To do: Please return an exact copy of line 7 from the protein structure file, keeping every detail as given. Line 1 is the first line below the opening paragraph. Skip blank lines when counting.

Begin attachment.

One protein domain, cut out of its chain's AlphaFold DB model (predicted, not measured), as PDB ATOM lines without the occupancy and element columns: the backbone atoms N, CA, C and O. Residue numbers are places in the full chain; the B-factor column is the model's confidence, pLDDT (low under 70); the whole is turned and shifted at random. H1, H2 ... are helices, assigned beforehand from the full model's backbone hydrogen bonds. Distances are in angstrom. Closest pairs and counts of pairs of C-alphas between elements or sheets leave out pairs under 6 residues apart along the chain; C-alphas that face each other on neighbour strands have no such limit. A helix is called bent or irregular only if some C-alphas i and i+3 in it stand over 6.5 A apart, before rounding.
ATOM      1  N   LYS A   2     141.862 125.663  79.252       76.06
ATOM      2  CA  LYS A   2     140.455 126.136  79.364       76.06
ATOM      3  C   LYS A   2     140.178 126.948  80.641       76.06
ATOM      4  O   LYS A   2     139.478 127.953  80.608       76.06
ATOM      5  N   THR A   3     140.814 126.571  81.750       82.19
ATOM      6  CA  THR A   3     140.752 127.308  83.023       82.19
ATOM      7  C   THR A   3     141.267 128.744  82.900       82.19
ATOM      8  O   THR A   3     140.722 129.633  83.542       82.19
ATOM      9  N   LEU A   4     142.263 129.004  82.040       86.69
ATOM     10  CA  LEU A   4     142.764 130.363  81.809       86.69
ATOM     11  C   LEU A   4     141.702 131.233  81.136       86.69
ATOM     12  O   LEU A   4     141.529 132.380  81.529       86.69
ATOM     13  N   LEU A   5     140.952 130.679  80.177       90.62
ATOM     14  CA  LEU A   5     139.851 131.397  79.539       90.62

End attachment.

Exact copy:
ATOM      7  C   THR A   3     141.267 128.744  82.900       82.19